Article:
It is well established that immunosurveillance is active in the CNS and plays a key role in several CNS disorders but the exact role of immune cells remains elusive. Thus, in the present study we investigated whether lymphocytes are protective/detrimental in in vitro models of excitotoxicty. Kainate (KA)-induced neuronal death was significantly reduced following exposure to mixed lymphocytes or purified T lymphocytes containing either activated or non-activated T-lymphocytes. Conditioned media from lymphocyte preparations, but not boiled conditioned media, was protective against KA-induced toxicity indicating soluble mediators underlie the observed neuroprotection with cytokine arrays indicating IL-16 as the likely candidate. A role for astrocytes was established as the neuroprotection was abolished in the presence of the glial toxin, fluoroacetate. Furthermore, lymphocytes inhibited p38 MAPK and ERK signalling pathways with pharmacological inhibition of these pathways mimicking the protective effect of lymphocytes. Similarly, lymphocytes were neuroprotective against oxygen-glucose deprivation (OGD)-induced cell death with the inhibition of p38 MAPK and ERK signalling pathways involved. These data indicate that lymphocytes are neuroprotective under our experimental conditions and we suggest that astrocytic activation and inhibition of MAPK signalling cascades are involved but further studies are required to investigate whether similar mechanisms underlie the actions of lymphocytes in in vivo experimental models of disease. This article is part of the Special Issue entitled 'The Synaptic Basis of Neurodegenerative Disorders'.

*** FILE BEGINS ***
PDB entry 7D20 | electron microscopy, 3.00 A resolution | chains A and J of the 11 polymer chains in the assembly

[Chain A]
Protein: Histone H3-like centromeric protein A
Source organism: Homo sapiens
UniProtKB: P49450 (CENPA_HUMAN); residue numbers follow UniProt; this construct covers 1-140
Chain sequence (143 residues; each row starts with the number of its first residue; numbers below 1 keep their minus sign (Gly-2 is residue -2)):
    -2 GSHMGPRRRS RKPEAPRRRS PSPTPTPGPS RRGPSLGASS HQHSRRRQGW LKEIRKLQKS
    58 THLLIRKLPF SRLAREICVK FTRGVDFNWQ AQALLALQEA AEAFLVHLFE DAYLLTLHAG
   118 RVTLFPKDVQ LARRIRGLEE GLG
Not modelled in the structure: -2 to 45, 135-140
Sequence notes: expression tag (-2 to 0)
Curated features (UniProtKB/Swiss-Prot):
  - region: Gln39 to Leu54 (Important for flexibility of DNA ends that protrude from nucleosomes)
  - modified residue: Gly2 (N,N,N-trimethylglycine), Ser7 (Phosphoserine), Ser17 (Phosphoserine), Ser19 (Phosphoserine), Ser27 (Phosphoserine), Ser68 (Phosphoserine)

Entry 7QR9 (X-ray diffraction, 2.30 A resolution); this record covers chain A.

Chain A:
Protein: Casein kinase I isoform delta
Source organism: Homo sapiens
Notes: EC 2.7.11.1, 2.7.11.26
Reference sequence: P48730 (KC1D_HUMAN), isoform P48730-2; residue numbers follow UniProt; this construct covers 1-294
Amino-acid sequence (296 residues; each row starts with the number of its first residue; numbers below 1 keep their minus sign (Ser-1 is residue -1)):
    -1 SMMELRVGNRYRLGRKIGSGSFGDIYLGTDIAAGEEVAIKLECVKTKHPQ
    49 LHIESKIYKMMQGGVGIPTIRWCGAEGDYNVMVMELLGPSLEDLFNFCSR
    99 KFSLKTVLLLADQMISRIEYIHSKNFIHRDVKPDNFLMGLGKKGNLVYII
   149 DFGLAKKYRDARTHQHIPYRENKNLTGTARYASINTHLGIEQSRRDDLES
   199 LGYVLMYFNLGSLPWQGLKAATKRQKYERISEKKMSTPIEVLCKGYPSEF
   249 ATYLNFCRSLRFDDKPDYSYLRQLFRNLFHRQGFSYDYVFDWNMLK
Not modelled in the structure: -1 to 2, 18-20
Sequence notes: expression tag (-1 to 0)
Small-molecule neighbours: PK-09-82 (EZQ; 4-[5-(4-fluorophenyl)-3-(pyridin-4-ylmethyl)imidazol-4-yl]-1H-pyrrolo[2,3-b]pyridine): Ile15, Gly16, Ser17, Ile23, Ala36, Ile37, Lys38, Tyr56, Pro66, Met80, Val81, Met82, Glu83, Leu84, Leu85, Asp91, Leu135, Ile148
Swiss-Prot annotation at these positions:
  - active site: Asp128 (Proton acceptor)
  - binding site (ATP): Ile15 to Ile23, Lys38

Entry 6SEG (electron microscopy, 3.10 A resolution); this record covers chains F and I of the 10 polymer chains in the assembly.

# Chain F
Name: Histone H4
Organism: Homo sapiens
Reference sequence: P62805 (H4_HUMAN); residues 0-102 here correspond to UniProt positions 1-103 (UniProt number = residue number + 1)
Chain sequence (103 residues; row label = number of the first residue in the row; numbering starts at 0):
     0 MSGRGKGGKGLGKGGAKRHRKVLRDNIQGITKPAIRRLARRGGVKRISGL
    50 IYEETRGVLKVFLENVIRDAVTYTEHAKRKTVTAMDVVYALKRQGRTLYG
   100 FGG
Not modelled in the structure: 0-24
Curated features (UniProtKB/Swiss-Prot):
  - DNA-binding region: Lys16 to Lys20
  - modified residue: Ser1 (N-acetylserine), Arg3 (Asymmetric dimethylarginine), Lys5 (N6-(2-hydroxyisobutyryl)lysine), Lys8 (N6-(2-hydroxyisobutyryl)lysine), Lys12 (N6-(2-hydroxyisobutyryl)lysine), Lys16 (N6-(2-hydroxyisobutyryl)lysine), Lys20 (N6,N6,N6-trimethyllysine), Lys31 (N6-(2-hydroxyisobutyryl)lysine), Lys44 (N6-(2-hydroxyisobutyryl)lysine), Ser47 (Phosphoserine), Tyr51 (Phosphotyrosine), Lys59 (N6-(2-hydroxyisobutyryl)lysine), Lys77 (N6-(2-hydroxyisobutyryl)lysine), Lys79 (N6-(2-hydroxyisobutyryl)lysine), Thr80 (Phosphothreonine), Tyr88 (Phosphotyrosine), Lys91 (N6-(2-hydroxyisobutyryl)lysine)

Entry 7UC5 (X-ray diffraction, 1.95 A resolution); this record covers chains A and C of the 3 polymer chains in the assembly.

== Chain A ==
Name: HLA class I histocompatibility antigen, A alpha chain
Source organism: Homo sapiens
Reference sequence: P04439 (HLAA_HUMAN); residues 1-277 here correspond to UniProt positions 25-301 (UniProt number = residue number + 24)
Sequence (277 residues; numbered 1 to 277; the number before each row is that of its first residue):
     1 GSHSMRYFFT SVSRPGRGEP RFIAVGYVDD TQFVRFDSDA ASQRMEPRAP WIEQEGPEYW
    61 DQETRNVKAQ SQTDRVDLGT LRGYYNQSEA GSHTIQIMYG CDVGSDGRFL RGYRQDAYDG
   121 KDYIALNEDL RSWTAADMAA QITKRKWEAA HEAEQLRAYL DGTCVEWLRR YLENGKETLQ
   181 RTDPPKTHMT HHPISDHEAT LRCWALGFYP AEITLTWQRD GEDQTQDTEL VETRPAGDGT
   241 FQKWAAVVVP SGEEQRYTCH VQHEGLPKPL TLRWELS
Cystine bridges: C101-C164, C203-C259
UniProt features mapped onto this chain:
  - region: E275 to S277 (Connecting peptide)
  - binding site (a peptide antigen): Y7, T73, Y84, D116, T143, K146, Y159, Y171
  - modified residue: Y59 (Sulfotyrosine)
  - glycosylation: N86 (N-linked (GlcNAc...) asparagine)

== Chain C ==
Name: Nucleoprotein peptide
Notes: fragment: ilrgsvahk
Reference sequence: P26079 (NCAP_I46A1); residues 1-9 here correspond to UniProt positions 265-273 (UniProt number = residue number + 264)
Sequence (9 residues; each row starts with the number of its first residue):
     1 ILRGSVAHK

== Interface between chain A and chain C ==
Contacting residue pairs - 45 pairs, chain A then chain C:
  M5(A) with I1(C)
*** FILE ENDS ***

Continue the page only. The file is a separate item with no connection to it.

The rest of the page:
- MAP kinases
- T cells